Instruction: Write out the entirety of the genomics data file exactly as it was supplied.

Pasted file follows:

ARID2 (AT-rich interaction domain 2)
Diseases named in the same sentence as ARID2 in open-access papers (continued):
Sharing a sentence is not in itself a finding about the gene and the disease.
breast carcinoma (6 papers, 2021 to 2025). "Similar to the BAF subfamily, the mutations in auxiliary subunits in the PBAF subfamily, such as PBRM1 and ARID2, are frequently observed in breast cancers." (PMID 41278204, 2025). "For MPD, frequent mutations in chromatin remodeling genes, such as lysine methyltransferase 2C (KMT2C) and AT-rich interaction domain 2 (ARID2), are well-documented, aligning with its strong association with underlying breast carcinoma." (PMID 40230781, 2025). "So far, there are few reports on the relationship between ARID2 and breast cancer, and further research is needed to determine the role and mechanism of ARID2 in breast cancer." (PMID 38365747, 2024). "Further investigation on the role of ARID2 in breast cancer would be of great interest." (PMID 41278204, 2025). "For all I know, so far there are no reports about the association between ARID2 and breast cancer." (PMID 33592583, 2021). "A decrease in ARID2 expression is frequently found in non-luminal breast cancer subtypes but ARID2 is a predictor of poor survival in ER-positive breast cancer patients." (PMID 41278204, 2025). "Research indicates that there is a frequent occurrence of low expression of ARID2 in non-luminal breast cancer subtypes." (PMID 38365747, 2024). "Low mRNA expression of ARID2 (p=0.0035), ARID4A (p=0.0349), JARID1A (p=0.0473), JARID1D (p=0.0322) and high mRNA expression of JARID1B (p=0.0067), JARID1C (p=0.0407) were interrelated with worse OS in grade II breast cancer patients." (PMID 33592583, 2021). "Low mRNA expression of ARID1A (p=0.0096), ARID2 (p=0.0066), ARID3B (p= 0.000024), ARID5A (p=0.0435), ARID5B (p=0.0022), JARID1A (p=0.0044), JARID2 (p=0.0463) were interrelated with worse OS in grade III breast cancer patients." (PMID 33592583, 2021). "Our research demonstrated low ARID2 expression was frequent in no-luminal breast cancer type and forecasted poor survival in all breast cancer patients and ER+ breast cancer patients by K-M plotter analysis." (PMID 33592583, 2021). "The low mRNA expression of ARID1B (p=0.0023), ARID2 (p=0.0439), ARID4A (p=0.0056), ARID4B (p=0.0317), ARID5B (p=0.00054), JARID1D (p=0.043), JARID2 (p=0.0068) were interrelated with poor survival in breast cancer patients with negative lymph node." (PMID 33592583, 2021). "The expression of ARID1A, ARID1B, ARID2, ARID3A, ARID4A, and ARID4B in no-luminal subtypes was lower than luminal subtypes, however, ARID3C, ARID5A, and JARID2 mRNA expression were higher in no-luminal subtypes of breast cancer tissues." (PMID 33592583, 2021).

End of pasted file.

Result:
ARID2 (AT-rich interaction domain 2)
Diseases named in the same sentence as ARID2 in open-access papers (continued):
Sharing a sentence is not in itself a finding about the gene and the disease.
breast carcinoma (6 papers, 2021 to 2025). "Similar to the BAF subfamily, the mutations in auxiliary subunits in the PBAF subfamily, such as PBRM1 and ARID2, are frequently observed in breast cancers." (PMID 41278204, 2025). "For MPD, frequent mutations in chromatin remodeling genes, such as lysine methyltransferase 2C (KMT2C) and AT-rich interaction domain 2 (ARID2), are well-documented, aligning with its strong association with underlying breast carcinoma." (PMID 40230781, 2025). "So far, there are few reports on the relationship between ARID2 and breast cancer, and further research is needed to determine the role and mechanism of ARID2 in breast cancer." (PMID 38365747, 2024). "Further investigation on the role of ARID2 in breast cancer would be of great interest." (PMID 41278204, 2025). "For all I know, so far there are no reports about the association between ARID2 and breast cancer." (PMID 33592583, 2021). "A decrease in ARID2 expression is frequently found in non-luminal breast cancer subtypes but ARID2 is a predictor of poor survival in ER-positive breast cancer patients." (PMID 41278204, 2025). "Research indicates that there is a frequent occurrence of low expression of ARID2 in non-luminal breast cancer subtypes." (PMID 38365747, 2024). "Low mRNA expression of ARID2 (p=0.0035), ARID4A (p=0.0349), JARID1A (p=0.0473), JARID1D (p=0.0322) and high mRNA expression of JARID1B (p=0.0067), JARID1C (p=0.0407) were interrelated with worse OS in grade II breast cancer patients." (PMID 33592583, 2021). "Low mRNA expression of ARID1A (p=0.0096), ARID2 (p=0.0066), ARID3B (p= 0.000024), ARID5A (p=0.0435), ARID5B (p=0.0022), JARID1A (p=0.0044), JARID2 (p=0.0463) were interrelated with worse OS in grade III breast cancer patients." (PMID 33592583, 2021). "Our research demonstrated low ARID2 expression was frequent in no-luminal breast cancer type and forecasted poor survival in all breast cancer patients and ER+ breast cancer patients by K-M plotter analysis." (PMID 33592583, 2021). "The low mRNA expression of ARID1B (p=0.0023), ARID2 (p=0.0439), ARID4A (p=0.0056), ARID4B (p=0.0317), ARID5B (p=0.00054), JARID1D (p=0.043), JARID2 (p=0.0068) were interrelated with poor survival in breast cancer patients with negative lymph node." (PMID 33592583, 2021). "The expression of ARID1A, ARID1B, ARID2, ARID3A, ARID4A, and ARID4B in no-luminal subtypes was lower than luminal subtypes, however, ARID3C, ARID5A, and JARID2 mRNA expression were higher in no-luminal subtypes of breast cancer tissues." (PMID 33592583, 2021).